It’s not cheap to buy a home these days, and we’re not just talking about the price of the home itself.
Other out-of-pocket costs that crop up during the purchasing process, or even when you’re moving in, can put an unexpected strain on your already-hurting bank account.
For starters, you’ll need to budget between 2 percent and 5 percent of the home’s purchase price for closing costs, including appraiser, lender and title fees. New regulations passed last year mean lenders have to be more transparent about these fees, and (as long as you read your closing documents) you should have a relatively good idea of what they’ll be when your lender makes you an offer.
Unfortunately, those closing costs only make up a portion of the added expenses you’ll face.
Nearly half of homebuyers incurred more than $2,000 in unexpected charges during the home buying process, according to a recent survey by TD Bank, and 10 percent spent at least $5,000 more than they expected.
“Most people just look at the sticker price of the house and the mortgage payment,” says Svenja Gudell, chief economist at the housing site Zillow. “But there are a lot of additional costs that can shock first-time homebuyers.”
1. The inspection
Once you’ve made an offer on a property, you’ll usually need to pay an inspector a few hundred bucks to give the home a once-over. If he finds any potential problems — structural issues or asbestos, for example — you may have to pay another specialist to come in and offer a professional assessment.
While it can be tempting to skip the inspection to save cash (or to make a more attractive offer to a seller), it’s worth the outlay to get peace of mind that the home is in good condition — or negotiating ammo to make sure the price reflects the necessary repairs. “It’s money well spent,” says Cindy Hamann, chair of the Houston Association of Realtors.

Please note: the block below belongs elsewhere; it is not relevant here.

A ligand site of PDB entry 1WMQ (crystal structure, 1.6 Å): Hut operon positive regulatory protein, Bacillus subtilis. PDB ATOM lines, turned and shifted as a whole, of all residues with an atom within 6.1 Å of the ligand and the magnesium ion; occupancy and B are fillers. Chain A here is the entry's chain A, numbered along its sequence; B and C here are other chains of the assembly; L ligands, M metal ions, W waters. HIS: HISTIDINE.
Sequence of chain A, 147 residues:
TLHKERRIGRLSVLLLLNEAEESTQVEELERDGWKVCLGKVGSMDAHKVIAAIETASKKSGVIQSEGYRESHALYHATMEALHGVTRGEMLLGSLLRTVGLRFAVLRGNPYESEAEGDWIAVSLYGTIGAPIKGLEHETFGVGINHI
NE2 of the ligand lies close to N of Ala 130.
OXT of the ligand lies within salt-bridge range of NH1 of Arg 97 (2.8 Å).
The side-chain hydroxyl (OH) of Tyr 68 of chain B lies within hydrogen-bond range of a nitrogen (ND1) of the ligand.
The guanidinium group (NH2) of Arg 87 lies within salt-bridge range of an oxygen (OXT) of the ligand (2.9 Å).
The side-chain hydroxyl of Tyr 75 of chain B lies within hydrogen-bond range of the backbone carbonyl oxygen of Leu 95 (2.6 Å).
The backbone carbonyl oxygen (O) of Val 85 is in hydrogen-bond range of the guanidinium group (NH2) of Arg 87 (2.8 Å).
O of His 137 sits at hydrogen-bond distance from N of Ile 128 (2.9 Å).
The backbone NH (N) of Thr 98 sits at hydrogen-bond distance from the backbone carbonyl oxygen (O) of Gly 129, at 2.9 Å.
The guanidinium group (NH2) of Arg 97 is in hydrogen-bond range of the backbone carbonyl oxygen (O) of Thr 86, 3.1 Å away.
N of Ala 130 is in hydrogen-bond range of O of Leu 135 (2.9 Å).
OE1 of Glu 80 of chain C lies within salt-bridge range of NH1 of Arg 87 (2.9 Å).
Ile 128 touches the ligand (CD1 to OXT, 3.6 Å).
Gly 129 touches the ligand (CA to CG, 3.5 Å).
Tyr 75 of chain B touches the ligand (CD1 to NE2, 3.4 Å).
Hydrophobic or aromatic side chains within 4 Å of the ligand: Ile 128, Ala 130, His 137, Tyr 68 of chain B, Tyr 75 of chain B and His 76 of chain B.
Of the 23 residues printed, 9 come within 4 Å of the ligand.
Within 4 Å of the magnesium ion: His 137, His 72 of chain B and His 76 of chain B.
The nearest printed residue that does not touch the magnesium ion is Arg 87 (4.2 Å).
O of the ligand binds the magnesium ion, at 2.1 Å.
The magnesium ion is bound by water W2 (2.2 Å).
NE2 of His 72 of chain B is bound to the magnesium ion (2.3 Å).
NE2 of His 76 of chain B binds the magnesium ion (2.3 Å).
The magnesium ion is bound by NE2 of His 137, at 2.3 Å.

2. Bringing cash to the table
Homebuyers are also often surprised with the extra cash — beyond closing costs — that they need to spend at the closing table. Many lenders require you to pay a year’s taxes and mortgage upfront. If the seller prepaid any taxes or homeowners association dues, you’ll have to pay her the prorated amount for the rest of the year or quarter.
“Once you’re done with all the fees and the deposits for reserves, you may end up bringing many more thousands of dollars than you thought to the closing,” says Keith Gumbinger, vice president of HSH.com.
3. The move
Once you’ve officially closed, you’ll need to pay for the move itself. That cost will vary considerably depending on where you live, how far you’re moving, and how much stuff you’ll need to haul. In general, though, expect to pay at least a few thousand dollars for professional movers.
It’s easy to overpay for movers, so get quotes from a few companies and hire someone who’s licensed by the Federal Motor Carrier Safety Administration and has good reviews online (even better if you can get a referral from a friend).
4. Immediate costs
While you may be able to put off renovations or furniture purchases, there are some costs that new homeowners face right away. You’ll likely want to hire a locksmith to change the locks, for example, and there could be deposits or setup fees for getting your utilities started.
As a new homeowner, you’ll also now be on the hook for both routine and unplanned maintenance costs on the home. Experienced realtors say you should expect something to break or need replacing within your first year.
Set up an emergency savings account with at least six months of expenses that you can tap if your roof springs a leak or the heater suddenly stops working. That way you won’t have to turn to credit cards to cover the unexpected and you can spend some time enjoying your experience as a new homeowner, rather than worrying about how you’re going to pay for it.